## I Think Paul Krugman Is Wrong on "Class and Monetary Policy"

I think Paul Krugman is wrong here. It is true that the rich do have more nominal assets than liabilities (not all of those Treasury bonds are held by the PBoC, after all). But it is also true that America's rich have a lot of real assets whose value depends on a strong and growing economy.

I find it implausible to claim that the net gain is positive when we net out the (slight) real gain to the rich from lower inflation with the (large) real loss to rich from lower capital utilization.

It's not a material interest in low inflation that we are dealing with here...

Paul Krugman: Class and Monetary Polic: "If we only look at interest-bearing assets...

...even the top group [of those with more than $500,000] has more liabilities than assets.... But the S[urvey of ]I[ncome and ]P[rogram ]P[articipation] top [starting at$500,000] isn’t very high; in 2007 you needed a net worth of more than \$8 million just to be in the top 1 percent [of wealth]. And since the ratio of interest-bearing assets to debt is clearly rising with wealth, we can be sure that the truly wealthy are indeed in the category where they have more to lose than to gain by a rise in the price level.... It’s also clearly true that the elderly rich are especially likely to own lots of bonds and not have much debt....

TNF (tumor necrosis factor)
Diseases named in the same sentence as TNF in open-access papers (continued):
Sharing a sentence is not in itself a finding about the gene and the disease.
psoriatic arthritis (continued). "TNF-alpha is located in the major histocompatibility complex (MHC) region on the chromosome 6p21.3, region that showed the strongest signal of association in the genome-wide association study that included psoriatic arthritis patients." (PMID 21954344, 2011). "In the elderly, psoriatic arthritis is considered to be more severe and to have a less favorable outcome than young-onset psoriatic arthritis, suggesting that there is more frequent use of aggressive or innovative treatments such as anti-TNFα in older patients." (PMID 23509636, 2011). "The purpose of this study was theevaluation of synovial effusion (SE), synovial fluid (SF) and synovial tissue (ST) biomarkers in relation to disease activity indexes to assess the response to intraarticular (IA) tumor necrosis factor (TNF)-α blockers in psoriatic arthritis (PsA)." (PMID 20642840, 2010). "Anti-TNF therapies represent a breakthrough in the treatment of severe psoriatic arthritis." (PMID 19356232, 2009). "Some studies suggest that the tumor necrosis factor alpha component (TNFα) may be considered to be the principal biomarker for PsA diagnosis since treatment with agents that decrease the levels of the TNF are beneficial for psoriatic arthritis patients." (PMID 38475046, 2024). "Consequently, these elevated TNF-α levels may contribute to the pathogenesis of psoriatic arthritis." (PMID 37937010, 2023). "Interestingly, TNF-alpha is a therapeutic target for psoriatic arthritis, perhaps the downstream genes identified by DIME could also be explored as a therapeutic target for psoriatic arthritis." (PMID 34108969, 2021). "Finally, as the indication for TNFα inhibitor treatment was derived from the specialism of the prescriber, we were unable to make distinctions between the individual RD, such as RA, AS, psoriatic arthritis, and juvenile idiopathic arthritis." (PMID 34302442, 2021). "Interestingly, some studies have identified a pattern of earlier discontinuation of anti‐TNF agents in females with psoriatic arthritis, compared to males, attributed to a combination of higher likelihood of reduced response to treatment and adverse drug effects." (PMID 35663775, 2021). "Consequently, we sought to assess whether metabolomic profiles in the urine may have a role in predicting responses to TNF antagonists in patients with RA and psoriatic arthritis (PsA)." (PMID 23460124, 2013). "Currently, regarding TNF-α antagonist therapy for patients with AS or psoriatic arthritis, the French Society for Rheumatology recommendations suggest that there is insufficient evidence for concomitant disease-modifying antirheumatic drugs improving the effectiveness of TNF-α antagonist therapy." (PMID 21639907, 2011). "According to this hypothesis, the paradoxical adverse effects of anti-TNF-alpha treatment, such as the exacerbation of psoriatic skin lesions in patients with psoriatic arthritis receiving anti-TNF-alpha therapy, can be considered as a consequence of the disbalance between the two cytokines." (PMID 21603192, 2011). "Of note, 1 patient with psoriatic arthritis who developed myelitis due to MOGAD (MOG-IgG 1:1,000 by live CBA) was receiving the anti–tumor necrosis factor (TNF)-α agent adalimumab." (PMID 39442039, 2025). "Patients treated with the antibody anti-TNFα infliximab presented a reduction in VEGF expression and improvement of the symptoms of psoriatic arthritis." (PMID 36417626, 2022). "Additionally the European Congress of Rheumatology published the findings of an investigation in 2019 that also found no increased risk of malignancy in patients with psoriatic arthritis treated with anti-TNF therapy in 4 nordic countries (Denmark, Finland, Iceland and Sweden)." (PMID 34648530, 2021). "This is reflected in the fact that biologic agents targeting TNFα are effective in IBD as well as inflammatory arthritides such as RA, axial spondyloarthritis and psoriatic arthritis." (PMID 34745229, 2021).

Struggling middle-class retirees living on the interest on their CDs?... There aren’t many of them and they’re less middle-class than you think.vBasically, inflation redistributes wealth down the scale of both wealth and age, while deflation does the reverse. And therein lies the deep explanation for inflation hysteria. The Fed’s efforts to boost the economy haven’t had the disastrous effects the usual suspects predicted, but it’s nonetheless true that this is no policy for rich old men (ROMs?). And playing to the paranoia of the ROMs is basically what the WSJ editorial page, Fox News, etc. is all about.